The idea was that you could set the gun for a specific fire rate, feed it from a hopper loaded with belted rounds (on the Maxim), pull the trigger once, and forget it for a while as you were doing something else. It would fire a certain number of r/m, generally enough to deny an area without expending all is ammunition in one long burst.

        For a “fortess gun” this actually makes a sort of sense. It allows the gun’s natural vibration (if not locked down on a specific line of ire) to swing it from side to side in its embrasure, splatting anything or anybody unlucky enough to be in front of same.

        During WW2, the Germans had a similar “traverser” gadget on the tripod mount for the MG34 and MG42, but it was rarely used, mainly because those two “bullet hoses” tended to exhaust a belt or saddle magazine pretty quickly, and could burn out their barrels doing it.

        A water-cooled heavy MG in a bunker or etc. is probably the best thing to use something like a RoF regulator and/or an automatic traverser on, if it even makes sense there, which is debatable.



        • “During WW2, the Germans had a similar “traverser” gadget on the tripod mount for the MG34 and MG42”
          Soviet forces at one time need to evacuate from Hanko peninsula, however problem emerged: how to evacuate without getting enemy attention? So using whatever was on hand Soviet soldiers crafted some devices firing short bursts, which is in described here:
          they even manage to create dog-actuated machine gun (see description in link), this might have advantage over mechanical/electric devices also described as being less predictable.
          Anyway, I would say that similar effect might be achieved without including such solution inside machine gun, instead device similar to synchronizer might be used. Synchronizers were used in WW1 aeroplanes were linked to shaft, they blocked machine gun to avoid firing bullet at own propeller, in this case they could be linked to clock mechanism. Surely such mechanism must be cranked-up to work, but anyway belt length is limit (can’t be too long as it would overloading feed system).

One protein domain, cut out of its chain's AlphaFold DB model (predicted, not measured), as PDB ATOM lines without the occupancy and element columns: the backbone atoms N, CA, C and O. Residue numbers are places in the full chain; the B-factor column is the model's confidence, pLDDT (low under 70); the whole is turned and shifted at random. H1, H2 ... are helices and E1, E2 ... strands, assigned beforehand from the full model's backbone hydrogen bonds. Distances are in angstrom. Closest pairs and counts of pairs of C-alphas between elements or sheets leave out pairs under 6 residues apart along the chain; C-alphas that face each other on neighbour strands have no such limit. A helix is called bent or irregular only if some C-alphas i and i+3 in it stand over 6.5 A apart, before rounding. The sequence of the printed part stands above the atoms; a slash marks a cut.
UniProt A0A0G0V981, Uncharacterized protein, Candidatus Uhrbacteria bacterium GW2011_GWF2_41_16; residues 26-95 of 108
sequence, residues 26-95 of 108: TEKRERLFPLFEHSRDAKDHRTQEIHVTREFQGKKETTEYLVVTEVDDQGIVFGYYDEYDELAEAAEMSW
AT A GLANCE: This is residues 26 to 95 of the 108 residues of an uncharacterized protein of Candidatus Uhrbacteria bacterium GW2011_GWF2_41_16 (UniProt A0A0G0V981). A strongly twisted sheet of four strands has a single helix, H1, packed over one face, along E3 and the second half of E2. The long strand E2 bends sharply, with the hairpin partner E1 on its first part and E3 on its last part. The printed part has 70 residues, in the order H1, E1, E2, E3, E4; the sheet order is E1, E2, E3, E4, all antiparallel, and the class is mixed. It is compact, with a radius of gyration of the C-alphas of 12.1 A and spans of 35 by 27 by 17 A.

• “takes the basic, mule-stupid, brute-reliable Hotchkiss action, and reverses the piston to be blown forward rather than backward by the gas takeoff”
      So summing up do NOT fix something if it is not broken

  3. Something must have been good about it. They made 40K of them and kicked Hun arse. The 1914 Hotchkiss gets the glory but the St. Entienne’s hauled the freight. The 1914’s were not even around by late 1917 and up to then the St. Entienne’s had been killing Germans.This could suggest and perhaps is borne out by later development is while the heavy water cooled Maxims were great for mowing down charging Hottentot’s and Fuzzy Wuzzies, the air cooled guns were more efficient in a battle against a “civilized” nation.

      • Oops. Thanks. I looked at it and it didn’t look right when I originally typed it, but I couldn’t see the problem, I focused on the two N’s and missed the n in between the E and T. Old eyes or old brain or both. I do try to get the spelling right.

      • I don’t think my American keyboard will do the acute symbol over the E. Or can we use E’tienne as a substitute?

        • Assuming that you are using Windows machine:
          For uppercase e acute (É): make sure NumLock is disconnected (lamp off), hold down LALT key, type 0201 on numeric keyboard (that digits on right side), release LALT key, letter should appear
          For lowercase e acute (é): make sure NumLock is disconnected (lamp off),
          hold down LALT key, type 0233 on numeric keyboard (that digits on right side), release LALT key, letter should appear

    • An elegant weapon for a more civilized age. I know that the politicians wanted to look good and keep the peace. They lost both the peace and their pride.

  4. Still trying to grasp the extreme rate reduction. How do you slow fire to 8, or even 50 rounds per minute without having to come to a full stop and have another trigger-pull?

  5. A recurring theme on FW is that most innovations have actually been tried elsewhere. The thermal regulation of the front sight must be the exception that proves the rule. The very clever Russians may have tried something like this, so please prove me wrong.

  6. Ian, are we to see the Swiss AK52 with its reciprocating barrel and stationary bolt from the long-ago UK visit as a shoulder-fired encore to this installment?

  7. Does the rate change mechanism delay the tripping of the sear? Would releasing and pulling the trigger again fire the gun immediately or would the delay still be in effect?
    Thinking rate of fire vs fired at a rate.